How did Daniel come to the conclusion that Babylon had fallen to the Medes? The answer is not hard to find. In chapter 9, Daniel relates that he was perusing the book of Jeremiah for clues to the future. As it happens, the prophet Jeremiah made a prediction that Babylon would be conquered by the Medes.

Jeremiah 51:11 Make bright the arrows; gather the shields: the Lord hath raised up the spirit of the kings of the Medes: for his device is against Babylon, to destroy it; because it is the vengeance of the Lord, the vengeance of his temple.

When Jeremiah wrote this prophecy in about 609 BCE, Media was still a strong empire. He obviously did not know that one of Media's upstart vassals would rise up to overthrow their slave-masters, and take control of the empire. Daniel, however, could not conceive of the possibility that his beloved Jeremiah had uttered a false prophecy, and so decided that Babylon had in fact fallen to the Medes.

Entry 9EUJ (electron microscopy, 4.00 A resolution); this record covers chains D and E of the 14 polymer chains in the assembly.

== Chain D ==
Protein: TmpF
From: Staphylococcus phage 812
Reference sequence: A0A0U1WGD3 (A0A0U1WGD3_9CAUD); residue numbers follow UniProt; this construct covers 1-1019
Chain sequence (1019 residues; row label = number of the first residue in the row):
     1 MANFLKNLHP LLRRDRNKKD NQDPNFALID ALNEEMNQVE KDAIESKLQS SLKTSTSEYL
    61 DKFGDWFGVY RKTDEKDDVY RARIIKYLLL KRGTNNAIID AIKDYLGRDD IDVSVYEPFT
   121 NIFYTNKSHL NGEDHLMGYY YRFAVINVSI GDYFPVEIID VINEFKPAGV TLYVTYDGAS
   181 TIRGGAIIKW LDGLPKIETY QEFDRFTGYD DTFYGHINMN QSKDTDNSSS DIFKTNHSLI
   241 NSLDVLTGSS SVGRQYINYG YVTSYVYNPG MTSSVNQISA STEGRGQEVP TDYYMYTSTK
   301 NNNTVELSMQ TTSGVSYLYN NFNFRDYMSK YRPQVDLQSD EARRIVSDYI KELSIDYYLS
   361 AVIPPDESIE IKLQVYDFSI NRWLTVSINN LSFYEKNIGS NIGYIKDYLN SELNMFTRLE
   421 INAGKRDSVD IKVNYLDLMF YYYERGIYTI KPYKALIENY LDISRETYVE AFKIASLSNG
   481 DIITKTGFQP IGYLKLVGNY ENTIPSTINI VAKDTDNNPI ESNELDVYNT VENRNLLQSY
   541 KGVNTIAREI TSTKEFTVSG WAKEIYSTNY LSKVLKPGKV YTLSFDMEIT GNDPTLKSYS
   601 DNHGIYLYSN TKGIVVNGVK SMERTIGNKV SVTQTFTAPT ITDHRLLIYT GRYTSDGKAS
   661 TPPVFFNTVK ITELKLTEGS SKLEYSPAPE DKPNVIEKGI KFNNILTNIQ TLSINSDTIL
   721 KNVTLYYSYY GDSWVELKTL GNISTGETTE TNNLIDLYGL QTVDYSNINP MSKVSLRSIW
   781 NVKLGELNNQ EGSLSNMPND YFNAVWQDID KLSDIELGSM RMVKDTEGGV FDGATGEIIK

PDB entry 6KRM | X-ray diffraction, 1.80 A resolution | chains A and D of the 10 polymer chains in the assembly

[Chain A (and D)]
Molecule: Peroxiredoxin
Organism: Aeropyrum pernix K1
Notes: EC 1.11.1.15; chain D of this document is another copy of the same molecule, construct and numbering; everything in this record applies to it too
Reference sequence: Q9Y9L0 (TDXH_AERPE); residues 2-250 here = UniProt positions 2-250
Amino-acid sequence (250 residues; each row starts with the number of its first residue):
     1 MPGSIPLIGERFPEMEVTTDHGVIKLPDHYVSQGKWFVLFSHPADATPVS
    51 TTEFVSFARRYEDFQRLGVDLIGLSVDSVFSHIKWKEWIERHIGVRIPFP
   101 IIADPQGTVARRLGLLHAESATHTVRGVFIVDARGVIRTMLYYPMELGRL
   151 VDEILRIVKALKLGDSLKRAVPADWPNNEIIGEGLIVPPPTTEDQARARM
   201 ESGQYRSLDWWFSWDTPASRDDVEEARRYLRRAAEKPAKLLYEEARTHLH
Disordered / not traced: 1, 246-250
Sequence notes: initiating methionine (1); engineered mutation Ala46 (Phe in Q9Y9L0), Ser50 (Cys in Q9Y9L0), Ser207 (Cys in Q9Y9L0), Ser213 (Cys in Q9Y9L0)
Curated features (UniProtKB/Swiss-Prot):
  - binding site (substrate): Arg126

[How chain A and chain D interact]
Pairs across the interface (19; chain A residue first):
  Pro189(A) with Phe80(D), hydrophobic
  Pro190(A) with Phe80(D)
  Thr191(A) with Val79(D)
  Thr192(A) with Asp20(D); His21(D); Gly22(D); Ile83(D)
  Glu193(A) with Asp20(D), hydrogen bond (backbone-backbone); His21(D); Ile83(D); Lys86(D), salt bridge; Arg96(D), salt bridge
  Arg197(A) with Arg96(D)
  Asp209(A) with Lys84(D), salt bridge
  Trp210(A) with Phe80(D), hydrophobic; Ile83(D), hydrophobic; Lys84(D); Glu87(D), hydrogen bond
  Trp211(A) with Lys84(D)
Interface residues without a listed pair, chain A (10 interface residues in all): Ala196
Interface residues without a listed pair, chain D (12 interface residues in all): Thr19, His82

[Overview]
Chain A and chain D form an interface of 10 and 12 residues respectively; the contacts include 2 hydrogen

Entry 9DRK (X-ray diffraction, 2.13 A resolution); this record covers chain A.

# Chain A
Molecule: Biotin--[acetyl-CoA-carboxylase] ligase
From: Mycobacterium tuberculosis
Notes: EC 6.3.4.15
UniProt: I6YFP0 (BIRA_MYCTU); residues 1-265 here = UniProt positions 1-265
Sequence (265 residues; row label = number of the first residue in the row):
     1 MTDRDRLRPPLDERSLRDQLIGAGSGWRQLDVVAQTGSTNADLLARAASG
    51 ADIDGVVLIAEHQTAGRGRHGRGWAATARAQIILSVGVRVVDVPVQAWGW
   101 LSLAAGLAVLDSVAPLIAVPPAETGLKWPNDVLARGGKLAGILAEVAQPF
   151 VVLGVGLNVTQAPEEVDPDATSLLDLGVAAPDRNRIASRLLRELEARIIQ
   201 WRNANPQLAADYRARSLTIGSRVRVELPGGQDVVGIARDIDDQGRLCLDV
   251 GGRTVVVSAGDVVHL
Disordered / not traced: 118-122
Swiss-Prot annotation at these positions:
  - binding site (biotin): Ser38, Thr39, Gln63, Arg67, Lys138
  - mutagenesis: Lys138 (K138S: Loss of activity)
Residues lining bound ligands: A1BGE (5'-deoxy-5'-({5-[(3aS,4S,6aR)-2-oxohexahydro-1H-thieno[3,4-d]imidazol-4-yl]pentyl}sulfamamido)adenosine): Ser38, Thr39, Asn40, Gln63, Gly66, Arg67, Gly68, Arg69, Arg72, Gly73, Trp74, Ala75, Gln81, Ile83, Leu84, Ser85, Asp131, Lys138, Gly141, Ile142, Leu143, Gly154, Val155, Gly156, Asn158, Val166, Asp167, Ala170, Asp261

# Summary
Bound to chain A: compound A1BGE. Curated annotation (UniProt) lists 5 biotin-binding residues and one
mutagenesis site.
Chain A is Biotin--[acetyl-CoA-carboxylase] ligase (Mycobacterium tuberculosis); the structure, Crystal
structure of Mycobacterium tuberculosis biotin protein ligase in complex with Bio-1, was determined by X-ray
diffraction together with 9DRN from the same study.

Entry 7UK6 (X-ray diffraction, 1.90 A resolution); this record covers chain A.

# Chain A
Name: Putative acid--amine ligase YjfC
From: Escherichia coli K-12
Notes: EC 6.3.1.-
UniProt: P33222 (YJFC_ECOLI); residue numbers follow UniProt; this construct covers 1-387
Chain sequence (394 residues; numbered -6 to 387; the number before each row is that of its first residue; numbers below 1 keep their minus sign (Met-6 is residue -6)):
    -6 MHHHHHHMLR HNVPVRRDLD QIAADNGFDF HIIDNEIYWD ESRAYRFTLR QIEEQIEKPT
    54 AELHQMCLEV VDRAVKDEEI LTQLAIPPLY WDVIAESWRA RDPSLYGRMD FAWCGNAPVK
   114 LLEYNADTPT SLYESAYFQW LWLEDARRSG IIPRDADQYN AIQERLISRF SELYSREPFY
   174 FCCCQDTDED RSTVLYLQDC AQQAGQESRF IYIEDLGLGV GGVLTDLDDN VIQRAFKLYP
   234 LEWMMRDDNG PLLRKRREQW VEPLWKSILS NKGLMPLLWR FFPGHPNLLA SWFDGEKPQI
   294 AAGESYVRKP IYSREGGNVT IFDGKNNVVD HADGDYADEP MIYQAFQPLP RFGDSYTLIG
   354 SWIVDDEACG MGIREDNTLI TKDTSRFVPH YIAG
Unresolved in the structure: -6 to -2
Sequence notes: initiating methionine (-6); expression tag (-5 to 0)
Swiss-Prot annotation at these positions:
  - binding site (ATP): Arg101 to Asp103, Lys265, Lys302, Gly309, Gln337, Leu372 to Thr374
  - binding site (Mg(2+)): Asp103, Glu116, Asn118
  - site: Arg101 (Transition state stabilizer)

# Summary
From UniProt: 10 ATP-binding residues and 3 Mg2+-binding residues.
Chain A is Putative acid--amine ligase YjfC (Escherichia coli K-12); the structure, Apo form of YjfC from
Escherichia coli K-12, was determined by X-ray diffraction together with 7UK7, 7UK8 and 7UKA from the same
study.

The Second Vision - The Four Beasts

The Beasts out of the Sea

Daniel's second vision is found in the seventh chapter of the book. In a dream, Daniel saw four beasts come up out of the sea (7:2-3). The first was a lion with eagle's wings (7:4), the second a bear with three ribs between its teeth (7:5), the third a leopard with four wings and heads (7:6), and the fourth a beast with ten horns (7:7). Out of these horns, Daniel saw a little horn emerge and uproot three of the ten (7:8).